Academic journal article German Quarterly

Kafkas letzter Freund

Academic journal article German Quarterly

Kafkas letzter Freund

Article excerpt

Wetscherek, Hugo, ed. Kafkas letzter Freund. Vienna: Inlibris, 2003, 312 pp. euro65.00 hardcover.

Renown came posthumously for Kafka. But the small circle of friends who venerated him during his lifetime did not have to wait long to see their taste affirmed on a massive scale. One of those friends, Max Brod, was in a direct way responsible for Kafka's success. For Brod rescued Kafka's works, the great majority of which were printed after his death in 1924, one and a half times. Brod famously disregarded Kafka's semi-serious injunction to burn his manuscripts. And he got Kafka's manuscripts out of Prague shortly before WW II began, transporting them safely to Palestine, where he guarded over them until the threat of more violence induced him, decades later, to send them back to Europe. In an odd double-gesture, then, Brod at once made Kafka's writing public and kept it private. That is, he edited Kafka's works and arranged for them to be published, while making sure Kafka's manuscripts stayed off-limits. Thus another odd circumstance developed. Despite the steadily burgeoning interest in Kafka-by 1943 Edmund Wilson had begun to speak of a Kafka craze in American letters-a scholarly critical edition of his works became available only quite recently.

But Kafka's complicated publication history hardly ends there. When Brod, who edited Kafka with notorious invasiveness, sent the original, hand-written texts of Kafka's literary works to a secure place in Switzerland, not all of the letters on which he based his editions of Kafka's correspondences made the trip. Some letters now count as lost. The Herausgeber of the critical edition therefore had to rely in many cases on Brod's versions of Kafka's letters.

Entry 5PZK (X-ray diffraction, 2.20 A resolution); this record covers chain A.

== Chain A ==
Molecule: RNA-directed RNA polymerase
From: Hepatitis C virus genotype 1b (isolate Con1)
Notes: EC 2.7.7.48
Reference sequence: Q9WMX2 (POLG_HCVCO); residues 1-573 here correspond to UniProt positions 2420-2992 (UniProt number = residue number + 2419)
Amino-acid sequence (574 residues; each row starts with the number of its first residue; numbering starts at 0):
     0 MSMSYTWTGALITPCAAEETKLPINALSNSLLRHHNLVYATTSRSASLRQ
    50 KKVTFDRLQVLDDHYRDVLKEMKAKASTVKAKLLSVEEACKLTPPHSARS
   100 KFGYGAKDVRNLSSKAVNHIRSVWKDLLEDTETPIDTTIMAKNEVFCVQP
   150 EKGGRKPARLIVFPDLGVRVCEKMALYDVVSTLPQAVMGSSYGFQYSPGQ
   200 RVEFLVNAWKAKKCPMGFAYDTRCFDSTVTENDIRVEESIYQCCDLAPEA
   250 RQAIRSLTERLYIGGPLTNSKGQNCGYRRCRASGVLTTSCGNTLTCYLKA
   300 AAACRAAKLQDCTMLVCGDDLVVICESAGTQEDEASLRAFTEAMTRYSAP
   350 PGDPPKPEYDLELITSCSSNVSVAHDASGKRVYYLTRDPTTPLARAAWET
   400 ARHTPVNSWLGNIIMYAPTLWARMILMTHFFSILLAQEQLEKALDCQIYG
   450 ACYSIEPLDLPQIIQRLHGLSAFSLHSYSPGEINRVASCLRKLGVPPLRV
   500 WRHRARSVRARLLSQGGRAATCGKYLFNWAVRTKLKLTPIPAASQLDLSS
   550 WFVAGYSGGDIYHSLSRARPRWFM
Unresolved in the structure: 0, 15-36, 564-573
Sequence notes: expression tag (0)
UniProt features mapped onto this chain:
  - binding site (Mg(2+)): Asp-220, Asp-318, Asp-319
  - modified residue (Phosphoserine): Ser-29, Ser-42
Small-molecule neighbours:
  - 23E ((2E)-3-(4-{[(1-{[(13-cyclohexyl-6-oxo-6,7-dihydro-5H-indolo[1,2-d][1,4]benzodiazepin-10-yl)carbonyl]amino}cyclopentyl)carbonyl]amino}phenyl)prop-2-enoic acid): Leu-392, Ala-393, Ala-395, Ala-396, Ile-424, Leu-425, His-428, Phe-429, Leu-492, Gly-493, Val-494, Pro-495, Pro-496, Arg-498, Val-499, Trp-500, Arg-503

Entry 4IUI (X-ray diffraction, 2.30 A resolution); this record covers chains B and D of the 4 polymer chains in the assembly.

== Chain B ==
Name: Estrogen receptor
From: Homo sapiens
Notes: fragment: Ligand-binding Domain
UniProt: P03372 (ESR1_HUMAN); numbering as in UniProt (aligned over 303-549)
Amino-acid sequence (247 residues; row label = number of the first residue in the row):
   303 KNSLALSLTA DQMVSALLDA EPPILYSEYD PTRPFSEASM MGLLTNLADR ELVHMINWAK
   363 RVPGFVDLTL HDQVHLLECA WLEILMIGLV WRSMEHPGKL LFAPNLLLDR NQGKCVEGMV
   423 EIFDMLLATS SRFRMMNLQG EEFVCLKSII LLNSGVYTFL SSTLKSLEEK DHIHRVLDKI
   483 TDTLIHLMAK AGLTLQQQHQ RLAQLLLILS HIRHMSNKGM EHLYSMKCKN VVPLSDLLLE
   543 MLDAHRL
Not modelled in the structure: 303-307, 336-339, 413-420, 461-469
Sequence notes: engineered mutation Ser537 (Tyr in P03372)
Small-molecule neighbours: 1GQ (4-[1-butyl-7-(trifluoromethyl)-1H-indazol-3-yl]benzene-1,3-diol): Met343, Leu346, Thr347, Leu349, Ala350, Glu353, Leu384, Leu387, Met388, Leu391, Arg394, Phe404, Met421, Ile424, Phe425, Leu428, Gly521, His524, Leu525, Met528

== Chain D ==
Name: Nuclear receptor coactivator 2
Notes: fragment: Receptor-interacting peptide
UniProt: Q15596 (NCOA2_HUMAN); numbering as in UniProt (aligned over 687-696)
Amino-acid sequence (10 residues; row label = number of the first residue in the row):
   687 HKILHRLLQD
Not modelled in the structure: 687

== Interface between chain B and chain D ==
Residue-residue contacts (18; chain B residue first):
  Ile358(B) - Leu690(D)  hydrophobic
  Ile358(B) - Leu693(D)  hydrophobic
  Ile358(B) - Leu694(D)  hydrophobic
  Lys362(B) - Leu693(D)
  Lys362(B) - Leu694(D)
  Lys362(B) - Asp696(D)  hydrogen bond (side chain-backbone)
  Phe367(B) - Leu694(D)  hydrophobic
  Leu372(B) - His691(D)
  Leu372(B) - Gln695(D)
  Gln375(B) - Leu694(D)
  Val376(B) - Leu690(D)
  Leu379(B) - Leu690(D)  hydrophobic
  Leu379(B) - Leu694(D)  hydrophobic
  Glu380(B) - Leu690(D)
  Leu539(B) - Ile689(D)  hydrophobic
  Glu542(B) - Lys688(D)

This is true, for example, of most of Kafka's letters to Robert Klopstock. According to Hartmut Binder, Klopstock-who was a young medical student when Kafka befriended him-was nothing less than Kafka's most important correspondent during the last three years of his life. For if Kafka's late letters speak "'gewöhnlich nur von praktisch-organisatorischen Dingen und reduzieren sich im Persönlichen auf ein minimales, niemand Verletztendes Aufrechterhalten alter Beziehung'" (5), his candid epistolary utterances to Klopstock are a rich exception to this rule. They offer abundant insight into Kafka's emotional state in the final phase of his life. …

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